So Hungry, So Deep

So Hungry, So Deep
by Daniel Powell

The man from the county was supposed to arrive by nine o’clock.

Joe stood at the window at ten minutes past nine. He brushed the drapes aside and found the gravel drive empty. Out on the highway, a tanker rumbled by, but other than that, life was what it always was: still and silent.

“No common courtesy these days,” he grumbled, heading into the kitchen to warm up his coffee. “Guess time’s not worth as much out here in the country.”

The young man eventually showed up, some 50 minutes after their scheduled appointment.

Joe met him at the front door.

“I am so sorry, sir,” the young man gushed, his round cheeks flushed with embarrassment. “I had some paperwork that I had to pick up, and I had no idea that your place was this far out here. I’m Billy Claridge, by the way; it’s nice to meet you Mr. …,” he rifled through his paperwork, “DeSmet?”

“That’s right,” the man replied, the contempt clear in his tone. “Joseph Lewis DeSmet. You came to see the pool, right?”

“Yes, sir. There’s been a question of … sanitation.”

“Sanitation? How on God’s green earth did your office get a complaint about that?”

“Just folks talking back in town,” Claridge replied, avoiding eye contact. “You know how word gets around. The county has an interest in making sure that water features are up to code.”

DeSmet smirked. “Criminy, kid! ‘Water features,’ are they, now?” He paused. “Say, didn’t your office just have somebody out here?”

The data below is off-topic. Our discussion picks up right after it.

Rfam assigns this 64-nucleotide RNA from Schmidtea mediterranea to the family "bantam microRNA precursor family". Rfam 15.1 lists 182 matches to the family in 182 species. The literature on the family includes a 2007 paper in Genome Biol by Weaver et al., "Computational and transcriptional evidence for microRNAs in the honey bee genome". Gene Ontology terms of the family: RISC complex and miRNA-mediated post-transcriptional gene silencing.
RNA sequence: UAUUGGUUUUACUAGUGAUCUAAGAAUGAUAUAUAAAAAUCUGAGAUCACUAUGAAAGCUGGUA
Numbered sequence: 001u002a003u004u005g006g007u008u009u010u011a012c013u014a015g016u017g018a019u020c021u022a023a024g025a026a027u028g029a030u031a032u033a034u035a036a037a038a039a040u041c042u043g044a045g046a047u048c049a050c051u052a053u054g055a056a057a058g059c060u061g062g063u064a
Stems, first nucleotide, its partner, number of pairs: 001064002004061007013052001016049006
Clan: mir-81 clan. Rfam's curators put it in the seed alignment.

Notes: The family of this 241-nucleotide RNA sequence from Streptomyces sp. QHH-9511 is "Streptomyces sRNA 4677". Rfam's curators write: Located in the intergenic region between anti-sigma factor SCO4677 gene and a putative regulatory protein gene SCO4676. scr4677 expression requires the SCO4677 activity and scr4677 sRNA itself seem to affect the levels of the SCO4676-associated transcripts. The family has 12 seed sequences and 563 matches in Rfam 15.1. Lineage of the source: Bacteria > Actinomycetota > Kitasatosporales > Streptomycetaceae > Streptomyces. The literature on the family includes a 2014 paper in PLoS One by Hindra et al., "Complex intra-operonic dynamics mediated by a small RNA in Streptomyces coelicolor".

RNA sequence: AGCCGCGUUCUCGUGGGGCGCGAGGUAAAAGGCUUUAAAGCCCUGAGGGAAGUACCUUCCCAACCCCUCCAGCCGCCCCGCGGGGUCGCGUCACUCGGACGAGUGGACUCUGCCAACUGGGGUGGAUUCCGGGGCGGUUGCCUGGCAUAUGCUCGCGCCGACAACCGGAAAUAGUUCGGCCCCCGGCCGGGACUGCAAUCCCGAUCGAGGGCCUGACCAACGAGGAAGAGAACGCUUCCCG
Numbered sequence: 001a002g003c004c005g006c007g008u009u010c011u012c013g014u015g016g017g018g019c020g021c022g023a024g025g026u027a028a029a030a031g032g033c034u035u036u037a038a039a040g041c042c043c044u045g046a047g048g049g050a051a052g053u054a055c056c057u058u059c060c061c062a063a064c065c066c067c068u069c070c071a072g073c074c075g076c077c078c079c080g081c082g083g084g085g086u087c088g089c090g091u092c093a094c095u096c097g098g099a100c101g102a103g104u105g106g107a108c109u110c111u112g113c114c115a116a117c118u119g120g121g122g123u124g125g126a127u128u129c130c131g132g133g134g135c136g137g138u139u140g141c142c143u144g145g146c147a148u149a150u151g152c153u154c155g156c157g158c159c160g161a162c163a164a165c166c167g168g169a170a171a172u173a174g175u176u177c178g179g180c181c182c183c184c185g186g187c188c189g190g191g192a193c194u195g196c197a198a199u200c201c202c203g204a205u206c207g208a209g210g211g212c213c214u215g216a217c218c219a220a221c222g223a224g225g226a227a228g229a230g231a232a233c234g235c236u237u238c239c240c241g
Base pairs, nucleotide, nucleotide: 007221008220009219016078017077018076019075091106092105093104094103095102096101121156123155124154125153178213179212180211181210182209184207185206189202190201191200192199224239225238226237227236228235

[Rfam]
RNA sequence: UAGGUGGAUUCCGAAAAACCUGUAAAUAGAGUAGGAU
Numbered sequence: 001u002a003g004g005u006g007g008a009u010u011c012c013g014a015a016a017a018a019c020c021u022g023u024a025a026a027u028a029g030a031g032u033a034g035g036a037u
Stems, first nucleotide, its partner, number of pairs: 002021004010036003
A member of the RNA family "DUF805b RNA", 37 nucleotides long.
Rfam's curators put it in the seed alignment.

“Let me check,” Claridge replied, thankful for the chance to reassert his authority. He traced his finger down a form. “It’s been, uh … holy cow! It’s been 11 years, Mr. DeSmet. Geez, that’s a pretty long time. How’s the pool? Still in decent shape?”

“Decent?” DeSmet replied, dumping the dregs of his coffee in the sink. “No, son, she’s pristine. She’s just as clean as they day the great ones dug her, I reckon. C’mon, Mr. Claridge, let’s have us a look. There’s bottled water in the fridge.”


DeSmet grinned. “They didn’t tell you, did they? We’ve got a little bit of a hike ahead of us.”

After 40 minutes, Claridge begged for a break. His loafers were coated with dust, and sweat pooled beneath his arms. Panting, he turned his gaze to the distant bluffs, where vultures drifted in lazy circles above the parched soil. “How hot do you suppose it is?” he panted, checking his watch. Could it really only be 10:45?

“Oh, it gets mighty warm out here in the dog days,” DeSmet said. “It’ll be more than 100 degrees by the time I make it back to the house.”

“Damn,” Claridge muttered. The young man sucked at his water bottle, now half empty. He was overweight, and his cheeks were flushed yet again, this time from exertion. “It’s like a furnace.”

“Now, you can’t tell me that it doesn’t get this hot back in Canyon City,” DeSmet replied, grinning. Aside from a few trickles of sweat at his temples, he seemed utterly unfazed by the heat.